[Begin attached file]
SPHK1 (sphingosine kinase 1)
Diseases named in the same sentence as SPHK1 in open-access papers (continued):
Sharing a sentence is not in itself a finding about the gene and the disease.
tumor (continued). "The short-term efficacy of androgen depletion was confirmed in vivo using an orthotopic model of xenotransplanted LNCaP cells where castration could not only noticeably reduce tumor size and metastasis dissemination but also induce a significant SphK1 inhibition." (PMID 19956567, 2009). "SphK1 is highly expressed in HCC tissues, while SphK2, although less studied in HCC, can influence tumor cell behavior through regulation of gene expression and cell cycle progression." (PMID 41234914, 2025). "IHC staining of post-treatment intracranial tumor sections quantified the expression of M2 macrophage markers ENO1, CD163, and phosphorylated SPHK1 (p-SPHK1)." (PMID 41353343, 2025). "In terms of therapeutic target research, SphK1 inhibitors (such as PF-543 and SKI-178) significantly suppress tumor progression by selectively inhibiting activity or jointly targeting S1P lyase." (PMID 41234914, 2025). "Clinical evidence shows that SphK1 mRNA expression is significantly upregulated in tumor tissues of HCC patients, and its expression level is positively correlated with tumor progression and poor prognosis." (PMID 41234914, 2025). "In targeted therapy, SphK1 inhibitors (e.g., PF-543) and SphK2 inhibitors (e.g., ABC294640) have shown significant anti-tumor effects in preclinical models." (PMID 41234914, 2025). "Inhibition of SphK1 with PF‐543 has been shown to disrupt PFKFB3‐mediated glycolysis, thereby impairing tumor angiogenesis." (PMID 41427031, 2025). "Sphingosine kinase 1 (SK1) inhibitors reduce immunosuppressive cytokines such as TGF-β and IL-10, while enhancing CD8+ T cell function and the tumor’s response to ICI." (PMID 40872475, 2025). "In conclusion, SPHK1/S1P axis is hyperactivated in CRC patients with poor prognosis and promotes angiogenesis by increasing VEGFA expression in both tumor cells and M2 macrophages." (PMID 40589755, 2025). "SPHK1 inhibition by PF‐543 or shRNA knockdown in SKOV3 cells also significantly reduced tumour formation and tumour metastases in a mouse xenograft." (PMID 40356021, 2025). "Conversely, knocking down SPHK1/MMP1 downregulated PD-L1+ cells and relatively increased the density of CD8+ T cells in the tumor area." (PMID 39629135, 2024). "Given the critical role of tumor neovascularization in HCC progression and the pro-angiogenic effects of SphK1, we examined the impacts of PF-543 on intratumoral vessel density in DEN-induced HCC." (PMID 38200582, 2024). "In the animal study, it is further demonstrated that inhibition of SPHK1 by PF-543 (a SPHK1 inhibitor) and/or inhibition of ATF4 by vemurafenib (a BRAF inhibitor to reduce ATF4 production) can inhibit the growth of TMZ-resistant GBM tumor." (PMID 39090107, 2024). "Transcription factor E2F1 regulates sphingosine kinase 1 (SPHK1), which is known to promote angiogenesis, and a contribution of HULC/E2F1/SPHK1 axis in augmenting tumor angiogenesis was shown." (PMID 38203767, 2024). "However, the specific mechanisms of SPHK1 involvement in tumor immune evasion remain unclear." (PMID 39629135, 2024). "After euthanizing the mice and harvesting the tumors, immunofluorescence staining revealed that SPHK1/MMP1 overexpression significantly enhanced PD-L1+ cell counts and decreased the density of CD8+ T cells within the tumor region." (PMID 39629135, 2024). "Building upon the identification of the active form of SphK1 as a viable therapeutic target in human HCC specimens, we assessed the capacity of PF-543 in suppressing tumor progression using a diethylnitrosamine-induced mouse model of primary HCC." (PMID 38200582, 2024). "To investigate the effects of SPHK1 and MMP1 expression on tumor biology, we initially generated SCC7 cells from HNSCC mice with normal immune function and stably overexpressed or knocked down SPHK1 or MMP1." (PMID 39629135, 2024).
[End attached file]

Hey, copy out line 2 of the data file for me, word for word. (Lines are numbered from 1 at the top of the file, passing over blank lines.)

Diseases named in the same sentence as SPHK1 in open-access papers (continued):